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Island culture at the workplace

Many companies are characterized by corporate structures similar to islands. This is because they are organized by division (marketing, controlling etc), by national or international locations or byproduct and service offerings (helpdesk, product A, product B etc). This is quite logical in itself, as it clearly demarcates responsibilities and prevents overlapping work and clarifies the structure for employees.

Islands can be found in nearly all companies. This is because most companies are organised in small units that perform a specific set of tasks. Departments, locations and teams form a group with each having their own subculture: a common way of seeing, evaluating and responding to the (working) world.

Group formations or islands fulfill a human need to know, trust and belong to a specific set of people. This works well because it is safe and reliable. The most persistent groups and islands are therefore in the minds of the people and not de facto in the structure of the organization.

While Island cultures come about naturally and institutionally, one must keep in mind that they can also complicate working together, especially across groups. It is important to still identify with the company, even if one's day-to-day interactions are limited to a certain group.

In order to promote a healthy island culture, we have collected some tips to achieve a positive working environment within the corporate island culture.

1. You like what you know

As soon as people have regular contact and get to know each other better, trust is created. This happens within groups or islands, but also works between islands.

This can be achieved in many ways: For example by setting up temporary working groups or project teams with members from different islands or by permanently changing the organisational structure. Could be by setting up interdisciplinary groups with a wide ranging on a product or service instead of the islands of marketing and production.

It can also take the form of working lunches or team building activities and training for members from different islands, where they formulate a common mission, set common goals and agree on working methods.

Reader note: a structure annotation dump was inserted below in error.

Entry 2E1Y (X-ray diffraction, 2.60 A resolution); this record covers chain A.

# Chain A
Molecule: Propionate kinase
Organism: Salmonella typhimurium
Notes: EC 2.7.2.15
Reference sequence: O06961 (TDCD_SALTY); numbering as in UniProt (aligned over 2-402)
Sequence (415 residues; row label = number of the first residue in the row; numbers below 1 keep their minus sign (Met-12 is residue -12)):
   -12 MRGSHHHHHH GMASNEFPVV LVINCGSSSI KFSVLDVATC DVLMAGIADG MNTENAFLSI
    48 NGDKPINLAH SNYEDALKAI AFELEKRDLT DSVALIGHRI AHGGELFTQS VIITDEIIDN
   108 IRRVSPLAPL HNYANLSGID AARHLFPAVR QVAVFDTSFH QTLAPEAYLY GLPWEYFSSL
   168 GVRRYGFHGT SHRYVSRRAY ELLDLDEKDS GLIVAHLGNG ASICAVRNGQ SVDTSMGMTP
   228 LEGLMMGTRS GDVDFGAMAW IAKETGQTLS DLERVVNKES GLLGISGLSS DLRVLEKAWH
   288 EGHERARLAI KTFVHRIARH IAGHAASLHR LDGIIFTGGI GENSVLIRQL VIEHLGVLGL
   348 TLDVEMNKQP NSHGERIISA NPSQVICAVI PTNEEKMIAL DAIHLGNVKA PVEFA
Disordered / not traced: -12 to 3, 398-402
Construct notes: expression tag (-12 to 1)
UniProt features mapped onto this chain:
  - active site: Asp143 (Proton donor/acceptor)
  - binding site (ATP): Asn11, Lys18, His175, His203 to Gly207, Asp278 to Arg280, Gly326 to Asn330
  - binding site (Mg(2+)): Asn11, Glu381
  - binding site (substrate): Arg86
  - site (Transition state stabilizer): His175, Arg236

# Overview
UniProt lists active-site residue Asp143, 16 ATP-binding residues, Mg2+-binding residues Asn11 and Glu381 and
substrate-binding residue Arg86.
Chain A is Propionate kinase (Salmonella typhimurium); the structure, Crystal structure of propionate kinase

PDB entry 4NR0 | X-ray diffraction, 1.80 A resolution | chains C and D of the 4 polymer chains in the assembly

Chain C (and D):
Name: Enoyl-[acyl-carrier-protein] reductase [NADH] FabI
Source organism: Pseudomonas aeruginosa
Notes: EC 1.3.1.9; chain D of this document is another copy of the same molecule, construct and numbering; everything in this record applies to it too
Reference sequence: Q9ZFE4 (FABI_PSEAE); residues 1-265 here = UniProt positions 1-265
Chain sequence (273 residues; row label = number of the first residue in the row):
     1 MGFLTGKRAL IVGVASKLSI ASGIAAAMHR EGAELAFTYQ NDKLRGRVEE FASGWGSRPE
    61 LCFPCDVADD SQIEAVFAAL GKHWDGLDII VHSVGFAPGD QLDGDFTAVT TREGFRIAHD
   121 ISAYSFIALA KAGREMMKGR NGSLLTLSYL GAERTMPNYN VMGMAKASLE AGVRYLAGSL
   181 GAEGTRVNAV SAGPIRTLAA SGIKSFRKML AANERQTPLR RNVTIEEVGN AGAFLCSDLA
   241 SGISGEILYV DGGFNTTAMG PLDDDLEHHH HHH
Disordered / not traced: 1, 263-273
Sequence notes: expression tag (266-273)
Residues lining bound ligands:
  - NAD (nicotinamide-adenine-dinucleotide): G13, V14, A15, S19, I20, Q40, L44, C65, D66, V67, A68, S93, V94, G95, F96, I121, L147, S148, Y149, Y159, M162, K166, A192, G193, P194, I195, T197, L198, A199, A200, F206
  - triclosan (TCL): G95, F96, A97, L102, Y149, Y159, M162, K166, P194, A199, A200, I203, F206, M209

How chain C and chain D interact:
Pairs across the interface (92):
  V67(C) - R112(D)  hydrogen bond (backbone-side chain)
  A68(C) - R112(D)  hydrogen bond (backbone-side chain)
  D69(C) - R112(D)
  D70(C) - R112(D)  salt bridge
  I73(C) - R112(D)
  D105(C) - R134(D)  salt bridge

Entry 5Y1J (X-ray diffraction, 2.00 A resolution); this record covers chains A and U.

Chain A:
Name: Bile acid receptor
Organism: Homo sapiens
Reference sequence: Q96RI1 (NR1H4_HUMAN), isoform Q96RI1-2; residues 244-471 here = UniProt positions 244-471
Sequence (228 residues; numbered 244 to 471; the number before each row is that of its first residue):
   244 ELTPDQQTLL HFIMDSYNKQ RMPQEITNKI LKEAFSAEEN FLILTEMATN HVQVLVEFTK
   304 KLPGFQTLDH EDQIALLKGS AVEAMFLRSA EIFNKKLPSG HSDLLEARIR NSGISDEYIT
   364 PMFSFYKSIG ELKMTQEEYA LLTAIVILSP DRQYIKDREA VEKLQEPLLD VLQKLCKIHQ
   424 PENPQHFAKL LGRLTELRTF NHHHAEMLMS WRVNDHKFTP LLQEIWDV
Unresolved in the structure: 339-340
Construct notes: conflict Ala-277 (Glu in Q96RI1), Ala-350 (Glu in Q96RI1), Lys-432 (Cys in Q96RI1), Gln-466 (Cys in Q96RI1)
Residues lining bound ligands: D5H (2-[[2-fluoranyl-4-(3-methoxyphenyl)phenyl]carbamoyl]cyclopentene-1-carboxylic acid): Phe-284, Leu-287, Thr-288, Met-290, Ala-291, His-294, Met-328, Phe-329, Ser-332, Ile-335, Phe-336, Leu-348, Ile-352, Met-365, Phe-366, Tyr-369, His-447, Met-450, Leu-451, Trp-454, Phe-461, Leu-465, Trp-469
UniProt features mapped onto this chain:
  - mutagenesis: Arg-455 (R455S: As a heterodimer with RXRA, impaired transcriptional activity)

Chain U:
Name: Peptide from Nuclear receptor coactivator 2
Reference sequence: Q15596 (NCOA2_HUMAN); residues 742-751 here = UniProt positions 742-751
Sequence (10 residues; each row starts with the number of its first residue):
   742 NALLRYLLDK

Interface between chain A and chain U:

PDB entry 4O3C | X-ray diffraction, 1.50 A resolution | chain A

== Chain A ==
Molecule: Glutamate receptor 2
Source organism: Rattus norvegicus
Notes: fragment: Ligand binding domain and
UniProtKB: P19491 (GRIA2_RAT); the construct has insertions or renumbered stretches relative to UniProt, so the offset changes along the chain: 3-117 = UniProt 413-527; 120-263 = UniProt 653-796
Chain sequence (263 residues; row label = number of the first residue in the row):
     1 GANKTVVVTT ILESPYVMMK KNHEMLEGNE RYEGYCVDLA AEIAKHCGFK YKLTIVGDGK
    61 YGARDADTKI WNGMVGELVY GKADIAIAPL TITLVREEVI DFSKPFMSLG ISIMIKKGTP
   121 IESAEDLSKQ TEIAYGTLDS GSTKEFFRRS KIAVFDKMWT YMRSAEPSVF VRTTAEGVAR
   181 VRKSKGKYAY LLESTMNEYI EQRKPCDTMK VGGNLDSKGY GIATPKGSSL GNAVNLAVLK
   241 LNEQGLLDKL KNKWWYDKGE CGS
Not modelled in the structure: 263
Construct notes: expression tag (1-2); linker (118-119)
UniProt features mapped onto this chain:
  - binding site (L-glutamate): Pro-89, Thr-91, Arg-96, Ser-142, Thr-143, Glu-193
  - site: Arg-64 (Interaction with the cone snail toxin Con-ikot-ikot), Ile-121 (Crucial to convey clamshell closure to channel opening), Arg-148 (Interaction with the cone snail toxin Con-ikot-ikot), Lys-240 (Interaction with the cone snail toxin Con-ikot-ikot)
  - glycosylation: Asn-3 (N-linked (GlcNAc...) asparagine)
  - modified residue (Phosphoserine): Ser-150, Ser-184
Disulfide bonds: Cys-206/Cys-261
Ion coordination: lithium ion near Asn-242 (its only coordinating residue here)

2. Create common interests

The common interest in this case is one level higher than the islands themselves. Those responsible should make it clear that if such a common interest is not achieved, it will ultimately be to the disadvantage of all islands.
As the person responsible, make sure that the employees in the islands always have the common interest and objectives in mind so that they act accordingly, and start to see the benefits of collaborating with other islands on this common goal.

3. External reference and alignment between the groups

Unhealthy islands are created by the internal reference of groups who take their own values, criteria and goals as a starting point, instead of the organization as starting point. "We do our work well because it meets our own standards. We want to receive information in our own way, otherwise we don't do anything with it."

Contrarily, an en external reference is based on the other person and the values of the company: What is important for this department or person? External reference leads to customer orientation, which is important for every company.

An external reference can be learned, by seeing and above all feeling common interests, by seeing colleagues as customers and supporters, by listening.
To promote this type of a perspective it is important for teams to pay attention to the similarities with other islands and not to the differences. What are the advantages of adapting to some of the other’s working methods? What are the disadvantages of not doing it? How tangible are these disadvantages or benefits?

A short action programe based on these meta-levels can work wonders, because it promotes understanding and solidarity and grabs the islands where they persist: in people's minds.

You can reach our team in Chicago by mail at contact@us.transporttalent.com.

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